It has been a while since I’ve been so torn over a film, as much as I am with Brad Bird’s Tomorrowland: A World Beyond. For some time now, my anticipation for this mystery project has been high – due mainly to Bird’s involvement as director and co-writer. Bird, who with films like The Incredibles, The Iron Giant, Ratatoulie and Mission Impossible – Ghost Protocol has proven himself to be one of the best writer/directors of the moment, yet Tomorrowland is easily his most problematic feature to date, and could quite possibly end up being this year’s most disappointing film.
Through its development, story details have been kept tightly to the chests of those involved in its making. Co-written by Damon Lindelof, whose previous projects such as Lost and Prometheus have been, frustratingly, marketed as riddles to decipher, the same secrecy has surrounded Tomorrowland needlessly. The problem with a promotional campaign that pokes, prods, and teases you into guessing the story, is that when you finally get to see it and it turns out to be just fairly standard fare, you can’t help but feel a little deflated. And Tomorrowland is fairly standard cinematic fare.
The first thing you’ll notice about Tomorrowland is just how clunky it is. If you can remember the brilliant opening to The Incredibles – a prolouge that was both funny and exciting – the opening to this is its total opposite. We’re introduced to Frank Walker, played by George Clooney, as he attempts to tell us about the future, but is constantly interrupted by Britt Robertson’s Casey Newton, who directs him to be more optimistic. It’s a scene that’s played for laughs but ends up being, frankly, annoying, as it goes around in circles, taking far too long to get to the point.
This sequence sums up Tomorrowland’s main problem – a lot of exposition and world building that takes far too much time of the film’s bloated length. The opening flashback to Walker’s childhood, where we see him initially discover Tomorrowland – another dimension where the brightest and most creative minds are allowed to flourish and thrive – has a great sense of adventure and imagination about it, but is ultimately far too brief in the grand scheme of things.
When we get to the modern day and are introduced to Robertson’s Casey – a intelligent and shameless optimist who thinks we should be doing more to save our planet – we have to put up with what feels like a good hour of riddles and talking, whilst only ever catching glimpses of the titular land. You really feel the film’s over long running time in these moments, as you find yourself aching for the lead heroes to stop driving around in cars and show us some cool stuff.
Even when we finally get to see Tomorrowland in all its glory, it’s practically deserted and void of the wonder we were promised in its marketing. Again, we get more heavy exposition as the big evil plot is finally revealed, and the character’s can’t even get in a lift without it having some kind of monologue to go with it. It’s all very dense and baggy, especially for a Disney film, and that ruins what’s a pretty good concept.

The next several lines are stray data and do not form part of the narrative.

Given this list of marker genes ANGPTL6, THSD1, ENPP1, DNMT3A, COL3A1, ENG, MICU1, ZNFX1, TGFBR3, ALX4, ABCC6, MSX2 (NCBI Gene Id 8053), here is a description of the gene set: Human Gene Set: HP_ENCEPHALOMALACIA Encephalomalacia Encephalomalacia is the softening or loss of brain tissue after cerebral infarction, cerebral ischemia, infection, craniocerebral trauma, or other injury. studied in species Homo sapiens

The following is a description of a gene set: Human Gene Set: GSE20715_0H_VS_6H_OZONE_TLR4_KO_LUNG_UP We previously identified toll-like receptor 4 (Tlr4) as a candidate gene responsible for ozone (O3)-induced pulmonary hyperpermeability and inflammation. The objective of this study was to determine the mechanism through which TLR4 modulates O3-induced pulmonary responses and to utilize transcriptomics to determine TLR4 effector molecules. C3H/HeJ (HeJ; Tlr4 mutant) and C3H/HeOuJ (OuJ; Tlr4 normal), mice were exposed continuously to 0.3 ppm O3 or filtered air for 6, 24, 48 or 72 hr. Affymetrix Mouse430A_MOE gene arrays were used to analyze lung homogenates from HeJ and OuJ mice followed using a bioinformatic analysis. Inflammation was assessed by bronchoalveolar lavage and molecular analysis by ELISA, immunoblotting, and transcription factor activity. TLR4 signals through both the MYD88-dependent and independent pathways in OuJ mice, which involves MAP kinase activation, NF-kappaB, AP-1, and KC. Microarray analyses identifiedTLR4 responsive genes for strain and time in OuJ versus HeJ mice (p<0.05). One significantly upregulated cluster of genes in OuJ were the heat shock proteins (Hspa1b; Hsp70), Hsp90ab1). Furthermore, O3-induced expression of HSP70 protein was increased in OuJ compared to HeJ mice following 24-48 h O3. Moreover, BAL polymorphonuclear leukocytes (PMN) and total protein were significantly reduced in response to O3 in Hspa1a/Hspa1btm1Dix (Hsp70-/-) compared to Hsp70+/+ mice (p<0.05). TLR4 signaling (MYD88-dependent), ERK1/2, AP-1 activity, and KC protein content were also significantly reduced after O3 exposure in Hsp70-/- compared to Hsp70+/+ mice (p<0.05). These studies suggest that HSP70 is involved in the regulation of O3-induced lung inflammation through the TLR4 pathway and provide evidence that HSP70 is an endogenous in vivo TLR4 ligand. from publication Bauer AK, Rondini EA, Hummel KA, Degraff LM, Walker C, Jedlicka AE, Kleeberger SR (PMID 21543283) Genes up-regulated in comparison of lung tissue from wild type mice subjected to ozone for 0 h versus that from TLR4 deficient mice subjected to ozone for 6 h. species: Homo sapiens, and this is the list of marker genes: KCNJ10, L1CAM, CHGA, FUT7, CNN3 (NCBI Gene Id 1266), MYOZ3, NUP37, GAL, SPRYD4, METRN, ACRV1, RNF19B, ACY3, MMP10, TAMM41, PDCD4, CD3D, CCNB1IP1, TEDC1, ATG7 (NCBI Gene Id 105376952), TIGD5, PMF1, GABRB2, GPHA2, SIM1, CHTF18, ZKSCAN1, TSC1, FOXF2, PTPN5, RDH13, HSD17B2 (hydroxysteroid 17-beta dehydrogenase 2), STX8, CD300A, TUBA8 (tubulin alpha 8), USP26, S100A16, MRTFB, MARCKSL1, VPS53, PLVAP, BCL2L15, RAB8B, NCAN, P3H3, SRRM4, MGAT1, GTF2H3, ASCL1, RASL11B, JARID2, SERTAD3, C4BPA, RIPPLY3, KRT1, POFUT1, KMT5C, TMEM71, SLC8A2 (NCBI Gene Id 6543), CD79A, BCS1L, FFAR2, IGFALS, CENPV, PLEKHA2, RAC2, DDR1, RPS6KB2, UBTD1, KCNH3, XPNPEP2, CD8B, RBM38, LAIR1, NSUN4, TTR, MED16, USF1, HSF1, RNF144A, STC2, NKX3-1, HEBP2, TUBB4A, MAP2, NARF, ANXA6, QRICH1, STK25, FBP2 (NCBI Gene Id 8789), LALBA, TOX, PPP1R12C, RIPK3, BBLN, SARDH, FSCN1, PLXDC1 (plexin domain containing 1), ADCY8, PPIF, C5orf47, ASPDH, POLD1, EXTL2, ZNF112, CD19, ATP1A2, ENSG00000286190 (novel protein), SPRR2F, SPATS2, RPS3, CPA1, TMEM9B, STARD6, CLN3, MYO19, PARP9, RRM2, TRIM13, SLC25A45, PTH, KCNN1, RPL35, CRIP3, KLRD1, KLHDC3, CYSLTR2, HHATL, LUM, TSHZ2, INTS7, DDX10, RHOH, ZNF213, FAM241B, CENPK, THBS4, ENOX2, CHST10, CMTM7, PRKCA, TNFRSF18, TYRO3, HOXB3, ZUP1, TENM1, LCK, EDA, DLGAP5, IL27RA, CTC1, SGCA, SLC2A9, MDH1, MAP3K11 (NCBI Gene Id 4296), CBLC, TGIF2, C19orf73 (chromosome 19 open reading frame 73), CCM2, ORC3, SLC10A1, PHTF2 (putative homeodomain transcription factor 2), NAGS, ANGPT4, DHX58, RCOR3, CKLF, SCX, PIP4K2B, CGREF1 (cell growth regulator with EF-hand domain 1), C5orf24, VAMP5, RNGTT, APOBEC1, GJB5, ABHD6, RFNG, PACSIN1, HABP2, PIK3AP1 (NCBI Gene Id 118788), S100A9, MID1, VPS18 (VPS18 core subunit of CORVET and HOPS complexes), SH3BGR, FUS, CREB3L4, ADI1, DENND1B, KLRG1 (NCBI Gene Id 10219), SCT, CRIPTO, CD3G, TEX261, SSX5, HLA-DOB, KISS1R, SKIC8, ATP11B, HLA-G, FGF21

The thing is though, despite all of its flaws – and there are many – I actually came out of Tomorrowland liking it, against my better judgement. The narrative is confused; it’s far too long; and the writing goes from irratating to boring in a matter of seconds; but it is a film with great big sci-fi ideas at the centre of it.
The relationship between Frank and android Athena – who, by the way, kicks a lot of ass – is lovely, touching, and really elevates the film’s climax. There are some moments, like the initial flashback, that are really fun and appeal to my inner child too – it’s just a shame that they come too far and few between to really make the film something special
What I perhaps admire most though, is the fact that the film isn’t all about fighting and explosions, but more about using your brain to save the world. It’s refreshing to see strong female characters on screen whose looks and fighting ability aren’t what defines them, but rather their intelligence and determination. If we’re to talk about Mad Max: Fury Road as some kind of feminist statement, then this too deserves some credit.
It’s perfect by no means, but Tomorrowland: A World Beryond does have good intentions. With a leaner screenplay, with less exposition and more imagination, this would be something truly special – as it is though, it’s far too busy for its own good. It is all over the place, but there are things that I admire about it too. The sense of adventure appeals to my ten year old self; I like how it doesn’t play dumb to its younger audience; and I even like the underlying message at the centre of the film. It’s not perfect, but overtime and further analysis, I think I will enjoy it more and more. Perhaps that makes me a hopeless optimist. Perhaps that’s the point.
Image credit to http://www.impawards.com